top of page
  • Writer's pictureDavid Carlson

1112: No matter where we are, we each can attempt to engage in an ongoing quest for the sacred

Day 1112: Palm Sunday, April 2, 2023

No matter where we are, or what surrounds us, we each can attempt to engage in an ongoing quest for the sacred

At one time throngs of people around the world would be walking in solemn processions, waving and shouting “Hosanna.” The political theater being acted out in Jerusalem centuries ago was a precursor to conflicts that have remained with us to the present day.

It was Passover, and hundreds of thousands of Jews from all over the Roman Empire had come together to celebrate at the Temple in Jerusalem. The Romans were control freaks and saw enormous challenges to their oppressive rule in such crowds of freedom-loving Jews.

So up from their comfortable city on the Mediterranean came the Roman governor, Pontius Pilate, and a large cohort of soldiers and cavalry. Real Hollywood drama, meant to intimidate the populace: horses, armor, military formations, trumpets, drums, lots of metal and gold — power, power, power. They entered the western gate, their presence proclaimed the Roman Empire and the Emperor Tiberius, who was the stepson of a god.

At the same time, entering from the eastern gate comes a rag-tag peasant mob with Jesus of Nazareth riding on a donkey. What were those ordinary folks proclaiming? The Kingdom of God, not Rome, symbolized by telling the Passover story of God’s deliverance of the Jewish people from slavery in Egypt. There were probably people following Jesus who didn’t know much about him, but were simply in favor of anything that was not Roman.

Which procession would we each have been in then? Now?

In his book The Wrecking Crew, Historian Thomas Frank (1965 - ) makes a statement that Jesus and some of his followers coming into Jerusalem would have understood.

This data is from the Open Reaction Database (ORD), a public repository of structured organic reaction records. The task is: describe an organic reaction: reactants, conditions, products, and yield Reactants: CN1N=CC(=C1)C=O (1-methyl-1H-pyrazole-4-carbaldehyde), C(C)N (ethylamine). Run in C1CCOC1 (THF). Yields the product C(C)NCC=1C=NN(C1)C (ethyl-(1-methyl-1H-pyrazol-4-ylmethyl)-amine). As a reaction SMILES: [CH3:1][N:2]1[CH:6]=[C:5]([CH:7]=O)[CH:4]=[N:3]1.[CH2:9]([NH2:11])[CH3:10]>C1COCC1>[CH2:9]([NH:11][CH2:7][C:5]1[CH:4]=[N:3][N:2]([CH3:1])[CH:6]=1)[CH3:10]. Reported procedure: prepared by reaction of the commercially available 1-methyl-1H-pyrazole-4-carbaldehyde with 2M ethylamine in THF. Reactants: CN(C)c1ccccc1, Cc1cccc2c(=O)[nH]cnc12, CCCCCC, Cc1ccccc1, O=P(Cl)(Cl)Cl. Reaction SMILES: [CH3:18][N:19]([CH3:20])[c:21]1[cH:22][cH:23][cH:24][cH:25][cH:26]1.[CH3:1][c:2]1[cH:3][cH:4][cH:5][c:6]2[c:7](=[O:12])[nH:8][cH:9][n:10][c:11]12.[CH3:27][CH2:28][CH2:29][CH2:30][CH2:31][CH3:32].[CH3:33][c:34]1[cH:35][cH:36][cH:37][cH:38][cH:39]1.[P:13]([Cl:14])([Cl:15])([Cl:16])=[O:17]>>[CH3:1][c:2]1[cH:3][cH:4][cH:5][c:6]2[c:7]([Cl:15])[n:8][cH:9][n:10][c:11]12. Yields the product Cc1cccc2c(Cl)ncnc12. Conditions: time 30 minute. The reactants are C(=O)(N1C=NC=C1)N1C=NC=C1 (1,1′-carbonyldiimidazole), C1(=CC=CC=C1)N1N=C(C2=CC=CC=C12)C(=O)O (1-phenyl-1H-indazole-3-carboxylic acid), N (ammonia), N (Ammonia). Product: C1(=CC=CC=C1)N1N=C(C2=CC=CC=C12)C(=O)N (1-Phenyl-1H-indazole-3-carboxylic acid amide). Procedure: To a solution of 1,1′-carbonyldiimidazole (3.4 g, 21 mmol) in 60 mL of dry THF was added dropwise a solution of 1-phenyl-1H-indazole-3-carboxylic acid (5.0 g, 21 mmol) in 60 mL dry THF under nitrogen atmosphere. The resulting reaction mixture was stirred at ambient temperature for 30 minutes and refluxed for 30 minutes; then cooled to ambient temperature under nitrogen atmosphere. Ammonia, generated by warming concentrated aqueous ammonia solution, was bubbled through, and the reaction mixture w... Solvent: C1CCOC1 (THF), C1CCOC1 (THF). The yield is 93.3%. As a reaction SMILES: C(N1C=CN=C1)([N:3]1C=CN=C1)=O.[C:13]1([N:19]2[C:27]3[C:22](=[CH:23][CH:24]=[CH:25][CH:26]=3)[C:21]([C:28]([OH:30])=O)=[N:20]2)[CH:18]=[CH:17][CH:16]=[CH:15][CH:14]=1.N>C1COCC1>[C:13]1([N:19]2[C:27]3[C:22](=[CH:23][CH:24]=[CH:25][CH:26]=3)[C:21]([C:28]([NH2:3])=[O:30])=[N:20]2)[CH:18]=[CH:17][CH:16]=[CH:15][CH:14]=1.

Corruption is uniquely reprehensible in a democracy because it violates the system’s first principle, which we all learned back in the sunshiny days of elementary school: that the government exists to serve the public, not particular companies or individuals or even elected officials.

Today some of us may be in churches. Some may watch traditional ceremonies on television. Many of us are going to be alone or with family, and some sick folk may be sharing the space with us. Wherever we are we can open our hearts as did those followers of Jesus, and perhaps reflect on the prayer of St. Francis of Assisi (1181-1226).

Lord, Make Me An Instrument Of Your Peace.

Where There Is Hatred Let Me Sow Love.

Where There Is Injury, Pardon.

Where There Is Doubt, Faith.

Where There Is Despair, Hope.

Where There Is Darkness, Light.

Where There Is Sadness, Joy.

O Divine Master,

Grant That I May Seek Not So Much To Be Consoled

As To Console;

To Be Understood, As To Understand;

To Be Loved, As To Love.

For It Is In Giving That We Receive,

It Is Pardoning That We Are Pardoned,

And It Is In Dying That We Are Born To Eternal Life.


Rest. Be mindful of what is around you and what you hear. Some of us may be at our home. Some on the crest of a hill. Some watching the ocean. Some beside a hospital bed. But we are all joined together at this moment.

This week is a time for each of us to reflect on the deepest realities and hopes of our lives.

No matter where we are, or what surrounds us, we each can attempt to engage in an ongoing quest for the sacred — and in that we are united just as surely as if we stood together in the world's most magnificent cathedral or in a circle of ancient trees.

And this is the way we will travel together through this week, made Holy in this unique and challenging time.

Brother Toby

28 views0 comments
bottom of page